Audit: Georgia election spending was allowed, but some issues found

Secretary of State Brad Raffensperger said a state audit dispel allegations that his office inappropriately spent $30 million in federal election funds. The audit, however, found several flaws in spending procedures, including expenses on credit cards outside the state’s official purchasing card program. Ben Gray for The Atlanta Journal-Constitution

Credit: Ben Gray

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Secretary of State Brad Raffensperger said a state audit dispel allegations that his office inappropriately spent $30 million in federal election funds. The audit, however, found several flaws in spending procedures, including expenses on credit cards outside the state’s official purchasing card program. Ben Gray for The Atlanta Journal-Constitution

Credit: Ben Gray

Secretary of state’s expenses investigated after 2020 election

An audit released Friday found almost all of Georgia’s spending of $30 million in federal election funds was allowed, but the report questioned the secretary of state’s compliance with procurement rules, including an arrangement that increased the pay of the state’s voting system manager.

The secretary of state’s office used federal Help America Vote Act money for permitted purchases, including $10 million for public communications and advertising surrounding Georgia’s switch to a new voting system that combined touchscreens with printed paper ballots, according to the report from the Georgia Department of Audits and Accounts.

Federal funds appropriated for the 2020 election during the coronavirus pandemic also went toward items such as absentee ballot postage, ballot printing, masks and grants to local election offices.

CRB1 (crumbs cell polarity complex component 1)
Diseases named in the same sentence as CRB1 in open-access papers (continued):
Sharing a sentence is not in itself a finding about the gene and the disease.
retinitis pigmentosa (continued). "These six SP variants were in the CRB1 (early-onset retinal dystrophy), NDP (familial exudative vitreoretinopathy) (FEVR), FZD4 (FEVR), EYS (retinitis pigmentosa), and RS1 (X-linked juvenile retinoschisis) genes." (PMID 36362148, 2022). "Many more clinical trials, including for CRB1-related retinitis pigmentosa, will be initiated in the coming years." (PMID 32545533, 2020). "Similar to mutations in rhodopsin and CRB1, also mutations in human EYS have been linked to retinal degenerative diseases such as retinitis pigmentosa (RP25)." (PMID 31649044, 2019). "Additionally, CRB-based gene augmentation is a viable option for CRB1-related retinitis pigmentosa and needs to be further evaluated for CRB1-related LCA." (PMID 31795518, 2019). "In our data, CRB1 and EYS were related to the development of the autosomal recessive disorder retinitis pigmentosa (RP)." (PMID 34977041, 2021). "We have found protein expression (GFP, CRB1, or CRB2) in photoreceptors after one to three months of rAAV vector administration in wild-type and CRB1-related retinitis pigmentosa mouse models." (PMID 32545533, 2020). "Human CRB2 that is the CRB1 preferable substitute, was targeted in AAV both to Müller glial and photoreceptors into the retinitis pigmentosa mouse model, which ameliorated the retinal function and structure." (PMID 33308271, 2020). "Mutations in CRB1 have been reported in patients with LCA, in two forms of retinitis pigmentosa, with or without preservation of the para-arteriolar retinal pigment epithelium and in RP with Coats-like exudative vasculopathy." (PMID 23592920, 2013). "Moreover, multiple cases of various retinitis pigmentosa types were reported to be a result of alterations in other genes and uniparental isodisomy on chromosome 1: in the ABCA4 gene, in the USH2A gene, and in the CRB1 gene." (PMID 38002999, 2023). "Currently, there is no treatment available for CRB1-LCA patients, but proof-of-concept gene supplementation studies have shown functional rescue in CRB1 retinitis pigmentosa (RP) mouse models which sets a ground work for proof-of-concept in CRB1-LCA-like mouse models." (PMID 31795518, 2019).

However, the audit found several flaws in spending procedures.

Almost half of 192 grant transactions had at least one noncompliance issue, including expenses on credit cards outside the state’s official purchasing card program and $500,000 worth of public relations spending outside state contracting rules.

“While SOS spent HAVA funds on goods and services that were allowed, the method by which SOS purchased the goods and services did not always comply with state procurement guidance and/or state law,” the audit states.

The audit also said the secretary of state’s office might not have followed state law when its chief operating officer, Gabriel Sterling, quit his government job to become an independent contractor in charge of the rollout of Georgia’s new voting machines. The job change came with a pay increase from $114,000 annually including state benefits to $200,000 without benefits.

State employees aren’t permitted to conduct contract negotiations that result in higher pay, according to the audit.

“It is unclear why the employee did not perform the necessary project management services as a state employee rather than a contractor,” the audit said.

Secretary of State Brad Raffensperger said the audit should dispel allegations of inappropriate spending.

“My main goal has always been to uphold the integrity of Georgia’s elections,” Raffensperger said. “The audit requested by the Georgia Legislature demonstrated once and for all that my office used federal funds for appropriate purposes.”

The audit had been requested by House Speaker David Ralston and House Appropriations Chairman Terry England.

Staff writer Greg Bluestein contributed to this article.


Georgia spending of federal election funds 2018-2021

$10.1 million: Communications, advertising, contractors

$5.9 million: Postage

$5.1 million: Ballot insertion, printing and mailing

$2.7 million: Masks and election administration

$2.5 million: Envelopes

$1.4 million: Grants to county election offices

$1.3 million: Printing services

$861,00: Computer software

$479,000: Consulting

Source: Georgia audit of secretary of state grant administration